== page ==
I’d realized that I was a chick who knew her way home. That I longed most to dwell in the house of the Lord. That the most important relationship of my life was with my inmost being. The heartland. The place in us formed by God from which God calls us to which God calls us to reside.
In that moment in the chapel, I realized the gift God had given me, by allowing my heart to enter into danger. I found my faith. Faith is not really about believing in a particular doctrine or creed. It is fundamentally more than that Rev. Lindsay Armstrong says, “It’s about the truth of what we have known. The life of faith is grounded in experience. It is about the real mystery, awe,pain, and grace that we know.”
That’s what we hear in the psalm 27. That’s what we hear in Jesus’ agony outside Jerusalem. Mystery, awe, pain, and grace that brought our psalmist through. That brings Jesus through and brought me through. That leads every one of us, if we are willing, into the heart land that is our home. Here’s an American folk hymn, a psalm:
My life flows on in endless song, above Earth’s lamentation
It sings a real, though far off hymn, that hails a new creation
No storm can shake my inmost calm, while to that rock I’m clinging
It sounds an echo in my soul, how can I keep from singing.
While though the tempest loudly roars, I know the truth, it liveth.
What though the darkness 'round me close, Songs in the night it giveth.
No storm can shake my inmost calm, While to that rock I´m clinging.
Since love is lord of heaven and earth, How can I keep from singing?
When tyrants tremble, Sick with fear, and hear their death knell ringing,
When friends rise up both far and near, How can I keep from singing?
Through all the tumult and the strife , Our thoughts to them are winging,
So all may know God's with them yet, how can I keep from singing?
The heart and the wilderness
The Heart and the Wilderness
March 6, 2022
Rev. Patricia Wagner
Scripture: Luke 4:1-13
4 Jesus, full of the Holy Spirit, returned from the Jordan and was led by the Spirit in the wilderness, 2 where for forty days he was tempted by the devil. He ate nothing at all during those days, and when they were over, he was famished. 3 The devil said to him, “If you are the Son of God, command this stone to become a loaf of bread.” 4 Jesus answered him, “It is written, ‘One does not live by bread alone.’” 5 Then the devil[a] led him up and showed him in an instant all the kingdoms of the world. 6 And the devil[b] said to him, “To you I will give their glory and all this authority; for it has been given over to me, and I give it to anyone I please. 7 If you, then, will worship me, it will all be yours.” 8 Jesus answered him, “It is written,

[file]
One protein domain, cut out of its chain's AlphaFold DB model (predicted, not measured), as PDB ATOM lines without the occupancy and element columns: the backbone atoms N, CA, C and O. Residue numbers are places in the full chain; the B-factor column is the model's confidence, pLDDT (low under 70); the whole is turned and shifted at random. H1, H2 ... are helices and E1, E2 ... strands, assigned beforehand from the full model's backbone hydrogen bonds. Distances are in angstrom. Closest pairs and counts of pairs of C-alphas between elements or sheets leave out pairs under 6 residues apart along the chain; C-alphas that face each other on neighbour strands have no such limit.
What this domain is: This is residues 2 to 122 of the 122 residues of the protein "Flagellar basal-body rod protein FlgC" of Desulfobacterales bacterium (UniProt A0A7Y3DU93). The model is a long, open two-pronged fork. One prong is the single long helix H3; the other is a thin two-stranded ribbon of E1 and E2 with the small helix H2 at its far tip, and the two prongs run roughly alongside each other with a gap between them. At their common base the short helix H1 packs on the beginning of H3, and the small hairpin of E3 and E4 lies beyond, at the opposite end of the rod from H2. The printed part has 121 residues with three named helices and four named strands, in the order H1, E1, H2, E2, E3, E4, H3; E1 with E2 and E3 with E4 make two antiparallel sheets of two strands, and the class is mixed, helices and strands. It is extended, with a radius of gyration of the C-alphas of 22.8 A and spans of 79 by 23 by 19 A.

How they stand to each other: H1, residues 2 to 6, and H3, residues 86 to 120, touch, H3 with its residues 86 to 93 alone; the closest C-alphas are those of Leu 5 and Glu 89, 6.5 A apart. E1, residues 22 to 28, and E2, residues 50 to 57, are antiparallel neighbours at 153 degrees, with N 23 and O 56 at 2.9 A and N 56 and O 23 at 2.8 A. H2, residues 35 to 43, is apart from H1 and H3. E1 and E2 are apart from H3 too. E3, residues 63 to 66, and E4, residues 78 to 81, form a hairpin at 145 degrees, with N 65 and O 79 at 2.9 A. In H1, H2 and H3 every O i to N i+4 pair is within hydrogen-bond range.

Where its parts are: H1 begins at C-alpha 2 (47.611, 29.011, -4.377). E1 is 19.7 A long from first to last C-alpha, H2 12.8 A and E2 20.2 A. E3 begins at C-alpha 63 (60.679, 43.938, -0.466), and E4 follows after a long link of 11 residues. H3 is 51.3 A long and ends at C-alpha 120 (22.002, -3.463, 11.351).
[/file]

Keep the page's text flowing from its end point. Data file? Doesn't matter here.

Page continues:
‘Worship the Lord your God, and serve only him.’” 9 Then the devil[c] took him to Jerusalem, and placed him on the pinnacle of the temple, saying to him, “If you are the Son of God, throw yourself down from here, 10 for it is written,
‘He will command his angels concerning you, to protect you,’11 and
‘On their hands they will bear you up, so that you will not dash your foot against a stone.’”
12 Jesus answered him, “It is said, ‘Do not put the Lord your God to the test.’” 13 When the devil had finished every test, he departed from him until an opportune time.
Today, the First Sunday of Lent, we enter into the lonesome valley. The wilderness with Jesus. We know what that looks like. Those who have been working on COVID hospital wards know. Those living with addiction, or those that love them, know. The hungry, the displaced, know. Those losing toes to frostbite know. Those who are facing severe illness. Those who have lost loved ones. All know the wilderness.